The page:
In Nathaniel Hawthorne's story, Goodman Brown experiences a total crisis of faith. While the authors leaves unclear whether Brown actually saw what he thought he saw, or whether his own guilt got the best of him is in some ways irrelevant. Part of the story's power, as well as its relevance to its colonial Salem setting, inheres in that very ambiguity.
Goodman sets off into the forest on an errand he does not disclose to his wife, but says he'll be right back. In the course of his adventure, he sees everyone whose good character he valued doing abominable things or represented as diabolical symbols. Even his own grandfather and his wife are not immune. Perhaps even worse, he sees himself fully participating in these evil acts.
At a certain point, it all vanishes. Was it all real? Did he pass out and come to after they left? Or was everything an illusion or a dream? Regardless, Goodman can never see the world the same way again. To him, the reality of what he saw is undeniable; all the others are flawed and sinful. The alternative—that his own dark mind sees sin everywhere, whether present or not—is perhaps too unpleasant for him to contemplate.
I think the principal reason for the massive change in Goodman Brown's personality is the way in which the people he has thought he could have massive trust in have been shown to be in league with the devil and massive hypocrites in terms of their Christianity. One by one, as he ventures towards his destination in the dark woods, it is clear that each of the saints of his community are shown to be in league with the devil as well. Note the way, for example, that overhearing the conversation between the deacon and the minister talking about devilry impacts Goodman Brown during the story:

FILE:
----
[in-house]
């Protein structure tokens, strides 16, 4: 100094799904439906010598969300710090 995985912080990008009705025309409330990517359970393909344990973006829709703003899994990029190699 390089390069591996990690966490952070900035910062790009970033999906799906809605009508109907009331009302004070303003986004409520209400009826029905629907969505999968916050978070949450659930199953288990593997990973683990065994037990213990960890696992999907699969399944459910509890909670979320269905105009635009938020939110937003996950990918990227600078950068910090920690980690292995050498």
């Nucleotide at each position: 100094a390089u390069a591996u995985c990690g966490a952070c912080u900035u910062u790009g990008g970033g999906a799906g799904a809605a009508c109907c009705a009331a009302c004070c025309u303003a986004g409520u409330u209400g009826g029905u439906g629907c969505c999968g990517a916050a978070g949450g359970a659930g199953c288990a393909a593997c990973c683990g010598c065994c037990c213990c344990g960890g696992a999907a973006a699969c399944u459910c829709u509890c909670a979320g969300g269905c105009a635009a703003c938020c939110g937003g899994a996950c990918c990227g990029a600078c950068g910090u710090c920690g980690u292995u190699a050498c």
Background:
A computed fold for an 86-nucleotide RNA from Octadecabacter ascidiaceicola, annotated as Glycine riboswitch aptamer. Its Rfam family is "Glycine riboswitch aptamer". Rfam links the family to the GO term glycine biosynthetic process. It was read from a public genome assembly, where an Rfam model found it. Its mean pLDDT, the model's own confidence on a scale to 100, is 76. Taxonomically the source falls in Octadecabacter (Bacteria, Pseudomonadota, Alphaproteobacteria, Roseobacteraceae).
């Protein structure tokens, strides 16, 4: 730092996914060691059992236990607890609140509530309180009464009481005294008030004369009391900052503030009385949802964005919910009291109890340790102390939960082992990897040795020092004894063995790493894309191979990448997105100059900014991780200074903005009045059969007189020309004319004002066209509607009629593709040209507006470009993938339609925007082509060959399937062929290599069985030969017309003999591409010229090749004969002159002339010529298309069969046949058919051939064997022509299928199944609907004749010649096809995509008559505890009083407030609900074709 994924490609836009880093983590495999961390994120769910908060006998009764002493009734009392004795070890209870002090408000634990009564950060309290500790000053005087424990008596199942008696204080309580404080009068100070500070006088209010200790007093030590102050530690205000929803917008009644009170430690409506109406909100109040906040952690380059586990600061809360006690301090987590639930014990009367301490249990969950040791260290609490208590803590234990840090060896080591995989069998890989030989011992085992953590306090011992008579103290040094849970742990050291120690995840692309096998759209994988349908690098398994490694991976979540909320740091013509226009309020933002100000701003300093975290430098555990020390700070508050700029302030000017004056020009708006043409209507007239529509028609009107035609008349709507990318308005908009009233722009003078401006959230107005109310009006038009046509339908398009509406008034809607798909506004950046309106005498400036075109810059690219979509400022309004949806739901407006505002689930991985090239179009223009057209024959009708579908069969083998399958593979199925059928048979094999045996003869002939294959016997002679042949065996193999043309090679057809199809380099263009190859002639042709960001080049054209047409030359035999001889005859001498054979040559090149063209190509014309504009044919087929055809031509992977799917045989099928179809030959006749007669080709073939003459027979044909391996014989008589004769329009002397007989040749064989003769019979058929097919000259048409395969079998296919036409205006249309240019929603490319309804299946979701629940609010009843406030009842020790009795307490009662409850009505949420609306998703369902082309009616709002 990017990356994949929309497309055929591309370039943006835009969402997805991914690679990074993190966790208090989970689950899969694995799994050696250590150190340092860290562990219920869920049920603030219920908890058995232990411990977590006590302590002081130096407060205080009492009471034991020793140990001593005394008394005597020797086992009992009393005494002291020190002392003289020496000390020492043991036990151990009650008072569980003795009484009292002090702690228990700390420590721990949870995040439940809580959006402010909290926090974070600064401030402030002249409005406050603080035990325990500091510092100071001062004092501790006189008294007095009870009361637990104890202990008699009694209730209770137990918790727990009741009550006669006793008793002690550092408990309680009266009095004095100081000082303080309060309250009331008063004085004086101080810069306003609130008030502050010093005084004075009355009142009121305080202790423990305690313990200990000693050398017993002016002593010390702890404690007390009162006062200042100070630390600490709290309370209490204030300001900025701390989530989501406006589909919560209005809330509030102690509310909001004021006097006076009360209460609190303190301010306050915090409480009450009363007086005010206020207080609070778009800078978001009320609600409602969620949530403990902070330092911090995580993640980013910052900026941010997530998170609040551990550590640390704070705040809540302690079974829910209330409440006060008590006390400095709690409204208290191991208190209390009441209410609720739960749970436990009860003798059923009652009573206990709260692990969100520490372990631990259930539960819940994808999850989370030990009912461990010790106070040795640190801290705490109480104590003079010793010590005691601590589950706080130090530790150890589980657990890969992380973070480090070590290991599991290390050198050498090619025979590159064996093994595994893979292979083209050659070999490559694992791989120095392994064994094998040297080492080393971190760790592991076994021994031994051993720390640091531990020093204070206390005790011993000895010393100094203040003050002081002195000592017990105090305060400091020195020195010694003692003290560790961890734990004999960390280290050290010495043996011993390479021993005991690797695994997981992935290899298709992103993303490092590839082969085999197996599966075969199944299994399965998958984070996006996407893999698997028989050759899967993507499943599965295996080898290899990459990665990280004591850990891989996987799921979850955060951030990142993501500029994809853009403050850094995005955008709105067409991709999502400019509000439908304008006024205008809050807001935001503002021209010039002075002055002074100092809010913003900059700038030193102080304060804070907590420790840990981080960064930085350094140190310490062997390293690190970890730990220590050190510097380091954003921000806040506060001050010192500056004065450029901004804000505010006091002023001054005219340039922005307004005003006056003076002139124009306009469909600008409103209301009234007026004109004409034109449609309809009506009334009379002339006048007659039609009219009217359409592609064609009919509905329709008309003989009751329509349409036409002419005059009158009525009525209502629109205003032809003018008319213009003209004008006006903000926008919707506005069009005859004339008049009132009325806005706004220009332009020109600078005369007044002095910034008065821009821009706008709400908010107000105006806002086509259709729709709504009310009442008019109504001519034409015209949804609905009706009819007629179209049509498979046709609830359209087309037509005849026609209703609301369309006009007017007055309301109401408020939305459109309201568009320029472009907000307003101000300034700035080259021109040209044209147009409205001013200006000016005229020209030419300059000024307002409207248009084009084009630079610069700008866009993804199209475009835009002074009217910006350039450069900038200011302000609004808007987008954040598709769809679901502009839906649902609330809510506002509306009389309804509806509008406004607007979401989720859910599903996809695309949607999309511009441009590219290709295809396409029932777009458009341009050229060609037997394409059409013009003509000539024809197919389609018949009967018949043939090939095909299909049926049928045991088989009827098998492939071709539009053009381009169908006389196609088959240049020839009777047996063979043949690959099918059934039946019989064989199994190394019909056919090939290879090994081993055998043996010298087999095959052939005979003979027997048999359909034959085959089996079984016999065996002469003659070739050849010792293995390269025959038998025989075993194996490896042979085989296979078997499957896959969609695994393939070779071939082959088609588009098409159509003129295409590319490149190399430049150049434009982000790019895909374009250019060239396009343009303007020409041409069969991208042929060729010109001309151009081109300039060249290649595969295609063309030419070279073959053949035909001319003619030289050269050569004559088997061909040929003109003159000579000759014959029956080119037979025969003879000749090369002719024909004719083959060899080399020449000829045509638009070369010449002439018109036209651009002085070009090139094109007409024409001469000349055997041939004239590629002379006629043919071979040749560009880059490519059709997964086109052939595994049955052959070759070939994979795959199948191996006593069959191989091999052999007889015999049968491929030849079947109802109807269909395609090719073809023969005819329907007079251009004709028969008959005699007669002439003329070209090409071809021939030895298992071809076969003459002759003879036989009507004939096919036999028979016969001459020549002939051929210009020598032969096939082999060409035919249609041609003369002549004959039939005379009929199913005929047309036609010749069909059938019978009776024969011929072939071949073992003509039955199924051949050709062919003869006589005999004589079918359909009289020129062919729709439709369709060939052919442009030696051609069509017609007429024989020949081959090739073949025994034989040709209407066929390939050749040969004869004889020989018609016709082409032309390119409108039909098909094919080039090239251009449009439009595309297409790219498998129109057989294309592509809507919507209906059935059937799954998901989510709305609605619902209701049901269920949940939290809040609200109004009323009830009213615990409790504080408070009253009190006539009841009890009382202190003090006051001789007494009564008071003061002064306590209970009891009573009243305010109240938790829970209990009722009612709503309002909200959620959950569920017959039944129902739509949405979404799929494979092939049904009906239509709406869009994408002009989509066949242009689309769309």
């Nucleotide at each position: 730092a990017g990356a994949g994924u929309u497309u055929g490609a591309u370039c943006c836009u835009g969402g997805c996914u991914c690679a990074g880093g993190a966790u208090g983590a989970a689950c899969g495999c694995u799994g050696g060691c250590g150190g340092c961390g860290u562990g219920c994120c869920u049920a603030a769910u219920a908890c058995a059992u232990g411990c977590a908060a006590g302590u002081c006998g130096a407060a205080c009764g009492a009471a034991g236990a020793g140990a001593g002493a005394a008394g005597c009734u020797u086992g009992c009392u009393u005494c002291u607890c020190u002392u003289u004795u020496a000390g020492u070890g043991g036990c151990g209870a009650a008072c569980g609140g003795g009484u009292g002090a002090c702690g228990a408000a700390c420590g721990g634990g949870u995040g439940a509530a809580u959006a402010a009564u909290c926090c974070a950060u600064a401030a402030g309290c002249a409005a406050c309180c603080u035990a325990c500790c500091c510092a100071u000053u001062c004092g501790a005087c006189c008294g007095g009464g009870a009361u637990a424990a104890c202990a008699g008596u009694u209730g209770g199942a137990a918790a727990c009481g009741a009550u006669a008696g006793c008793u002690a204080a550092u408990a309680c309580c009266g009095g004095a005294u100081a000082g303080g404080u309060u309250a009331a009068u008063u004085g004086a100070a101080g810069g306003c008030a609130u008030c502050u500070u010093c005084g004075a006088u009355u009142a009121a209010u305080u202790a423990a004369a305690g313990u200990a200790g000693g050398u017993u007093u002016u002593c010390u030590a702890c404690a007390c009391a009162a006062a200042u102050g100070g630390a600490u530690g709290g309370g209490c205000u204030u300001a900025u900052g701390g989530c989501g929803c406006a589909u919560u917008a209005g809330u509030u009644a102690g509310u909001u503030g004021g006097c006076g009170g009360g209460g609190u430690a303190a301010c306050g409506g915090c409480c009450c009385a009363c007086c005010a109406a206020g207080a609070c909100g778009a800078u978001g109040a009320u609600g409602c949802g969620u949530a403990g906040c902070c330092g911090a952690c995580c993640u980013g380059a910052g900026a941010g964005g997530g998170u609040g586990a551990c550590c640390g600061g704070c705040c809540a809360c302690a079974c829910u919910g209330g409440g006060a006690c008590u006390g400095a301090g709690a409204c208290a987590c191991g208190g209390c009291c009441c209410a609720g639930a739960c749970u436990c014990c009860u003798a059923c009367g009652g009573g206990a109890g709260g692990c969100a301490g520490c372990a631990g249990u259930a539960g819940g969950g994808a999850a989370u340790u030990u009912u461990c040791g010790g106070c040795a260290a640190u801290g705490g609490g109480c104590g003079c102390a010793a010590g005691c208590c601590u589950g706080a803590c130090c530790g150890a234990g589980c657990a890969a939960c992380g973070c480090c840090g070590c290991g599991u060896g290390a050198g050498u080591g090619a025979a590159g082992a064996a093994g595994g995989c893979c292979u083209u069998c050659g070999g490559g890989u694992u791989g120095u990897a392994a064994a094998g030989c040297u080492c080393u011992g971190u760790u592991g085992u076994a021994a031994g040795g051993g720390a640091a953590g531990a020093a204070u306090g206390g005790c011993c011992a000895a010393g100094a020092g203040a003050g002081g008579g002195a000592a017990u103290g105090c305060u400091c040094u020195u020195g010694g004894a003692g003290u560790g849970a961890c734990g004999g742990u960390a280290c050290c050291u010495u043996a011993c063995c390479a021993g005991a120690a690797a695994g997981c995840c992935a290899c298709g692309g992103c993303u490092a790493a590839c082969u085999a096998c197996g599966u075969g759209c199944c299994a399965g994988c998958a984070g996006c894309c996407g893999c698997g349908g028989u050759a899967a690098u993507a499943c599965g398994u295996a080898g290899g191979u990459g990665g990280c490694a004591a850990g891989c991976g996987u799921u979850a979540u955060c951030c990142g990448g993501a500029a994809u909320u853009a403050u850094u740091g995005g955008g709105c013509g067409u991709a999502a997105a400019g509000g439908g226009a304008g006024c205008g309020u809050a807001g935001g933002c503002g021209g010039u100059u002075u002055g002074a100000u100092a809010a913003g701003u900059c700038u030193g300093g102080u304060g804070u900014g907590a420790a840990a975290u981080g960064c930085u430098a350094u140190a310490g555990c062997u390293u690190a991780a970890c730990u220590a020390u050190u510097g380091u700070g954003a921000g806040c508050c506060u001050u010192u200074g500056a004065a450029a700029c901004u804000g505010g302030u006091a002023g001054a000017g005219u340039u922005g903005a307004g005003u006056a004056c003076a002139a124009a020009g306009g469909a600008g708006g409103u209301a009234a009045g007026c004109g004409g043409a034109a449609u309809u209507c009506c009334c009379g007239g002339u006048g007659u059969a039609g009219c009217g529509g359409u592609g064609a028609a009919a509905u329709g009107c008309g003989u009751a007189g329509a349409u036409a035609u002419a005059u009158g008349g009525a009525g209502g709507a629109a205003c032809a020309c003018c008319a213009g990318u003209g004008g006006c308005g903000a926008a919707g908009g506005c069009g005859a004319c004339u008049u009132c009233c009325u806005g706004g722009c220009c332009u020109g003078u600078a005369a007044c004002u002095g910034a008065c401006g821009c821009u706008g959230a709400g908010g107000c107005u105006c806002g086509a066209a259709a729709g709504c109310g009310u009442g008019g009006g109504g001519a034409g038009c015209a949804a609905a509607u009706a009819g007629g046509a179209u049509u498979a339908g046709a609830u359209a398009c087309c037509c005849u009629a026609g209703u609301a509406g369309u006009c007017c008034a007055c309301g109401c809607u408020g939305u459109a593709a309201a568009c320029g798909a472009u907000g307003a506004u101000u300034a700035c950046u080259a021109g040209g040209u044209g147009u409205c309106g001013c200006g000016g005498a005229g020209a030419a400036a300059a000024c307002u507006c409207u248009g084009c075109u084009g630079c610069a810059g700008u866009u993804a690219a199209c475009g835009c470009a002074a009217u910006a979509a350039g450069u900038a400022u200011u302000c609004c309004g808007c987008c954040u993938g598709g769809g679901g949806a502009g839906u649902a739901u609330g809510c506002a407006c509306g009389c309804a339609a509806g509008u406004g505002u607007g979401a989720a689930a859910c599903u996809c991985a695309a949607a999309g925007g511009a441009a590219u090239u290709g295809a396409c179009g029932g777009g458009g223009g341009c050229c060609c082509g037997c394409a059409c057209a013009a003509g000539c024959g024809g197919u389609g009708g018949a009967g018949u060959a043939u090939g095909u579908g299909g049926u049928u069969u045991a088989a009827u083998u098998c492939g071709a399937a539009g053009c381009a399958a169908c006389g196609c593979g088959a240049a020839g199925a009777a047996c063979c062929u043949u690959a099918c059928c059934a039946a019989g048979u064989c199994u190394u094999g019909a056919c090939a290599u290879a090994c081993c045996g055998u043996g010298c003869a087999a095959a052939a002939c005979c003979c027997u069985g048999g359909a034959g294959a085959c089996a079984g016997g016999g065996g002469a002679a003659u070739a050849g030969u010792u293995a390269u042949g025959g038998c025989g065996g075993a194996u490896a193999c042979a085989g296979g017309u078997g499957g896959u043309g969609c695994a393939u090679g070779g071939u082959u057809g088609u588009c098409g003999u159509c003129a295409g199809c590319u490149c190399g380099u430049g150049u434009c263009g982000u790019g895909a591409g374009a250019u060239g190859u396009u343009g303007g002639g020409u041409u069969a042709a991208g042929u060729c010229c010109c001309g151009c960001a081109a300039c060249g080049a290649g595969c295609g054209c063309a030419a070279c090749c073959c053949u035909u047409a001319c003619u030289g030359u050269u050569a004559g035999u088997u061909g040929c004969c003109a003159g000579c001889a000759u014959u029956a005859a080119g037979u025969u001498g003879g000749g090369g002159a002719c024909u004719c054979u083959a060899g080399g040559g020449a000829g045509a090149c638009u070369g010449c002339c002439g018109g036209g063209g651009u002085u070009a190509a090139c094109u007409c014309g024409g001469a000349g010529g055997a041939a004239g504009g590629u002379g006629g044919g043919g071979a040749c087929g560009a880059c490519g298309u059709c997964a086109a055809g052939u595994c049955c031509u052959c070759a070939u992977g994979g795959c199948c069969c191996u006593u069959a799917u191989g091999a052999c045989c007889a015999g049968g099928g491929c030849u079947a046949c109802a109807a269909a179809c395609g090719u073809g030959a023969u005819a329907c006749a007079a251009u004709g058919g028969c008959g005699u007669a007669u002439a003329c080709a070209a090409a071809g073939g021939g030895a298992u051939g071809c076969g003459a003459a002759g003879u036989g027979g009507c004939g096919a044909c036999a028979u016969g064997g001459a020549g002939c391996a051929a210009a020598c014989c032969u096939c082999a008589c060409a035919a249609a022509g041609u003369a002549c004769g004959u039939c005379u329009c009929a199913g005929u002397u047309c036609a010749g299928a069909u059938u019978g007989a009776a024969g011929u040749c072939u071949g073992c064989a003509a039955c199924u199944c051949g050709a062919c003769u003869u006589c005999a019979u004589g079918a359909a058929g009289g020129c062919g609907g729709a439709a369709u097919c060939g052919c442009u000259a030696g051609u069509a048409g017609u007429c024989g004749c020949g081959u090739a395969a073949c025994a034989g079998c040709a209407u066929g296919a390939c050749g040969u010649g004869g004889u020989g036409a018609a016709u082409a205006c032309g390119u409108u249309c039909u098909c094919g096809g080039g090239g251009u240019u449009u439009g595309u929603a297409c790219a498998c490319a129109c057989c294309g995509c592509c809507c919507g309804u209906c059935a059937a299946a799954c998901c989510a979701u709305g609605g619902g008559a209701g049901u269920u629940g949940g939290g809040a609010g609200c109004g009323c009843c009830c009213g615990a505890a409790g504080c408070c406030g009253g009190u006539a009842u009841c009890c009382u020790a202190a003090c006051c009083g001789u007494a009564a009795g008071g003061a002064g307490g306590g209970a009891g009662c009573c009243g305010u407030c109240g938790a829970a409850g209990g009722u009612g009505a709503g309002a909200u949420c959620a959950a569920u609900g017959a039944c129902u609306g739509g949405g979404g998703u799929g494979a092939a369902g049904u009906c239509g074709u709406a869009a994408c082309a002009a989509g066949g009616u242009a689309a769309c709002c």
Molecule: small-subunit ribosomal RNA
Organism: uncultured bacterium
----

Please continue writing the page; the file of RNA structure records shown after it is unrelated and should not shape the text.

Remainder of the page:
The hoofs clattered again; and the voices, talking so strangely in teh empty air, passed on through the forest, where no church had ever been gathered or solitary Christian prayed. Whitehr, then, could these holy men be journeying so deep into the heathen wilderness? Young Goodman Brown caught hold of a tree for support, being ready to sink down on the ground, faint and overburdened with the heavy sickness of his heart. He looked up to the sky, doubting whether there really was a heaven above him.
Goodman Brown experiences such a change in his character because his thoughs of saintliness and holiness in others are shown, one by one, to be false. As he is confronted with the universal nature of sinful man, he becomes cold and cynical, as everything he has ever believed in about the essential goodness of humanity has been contradicted.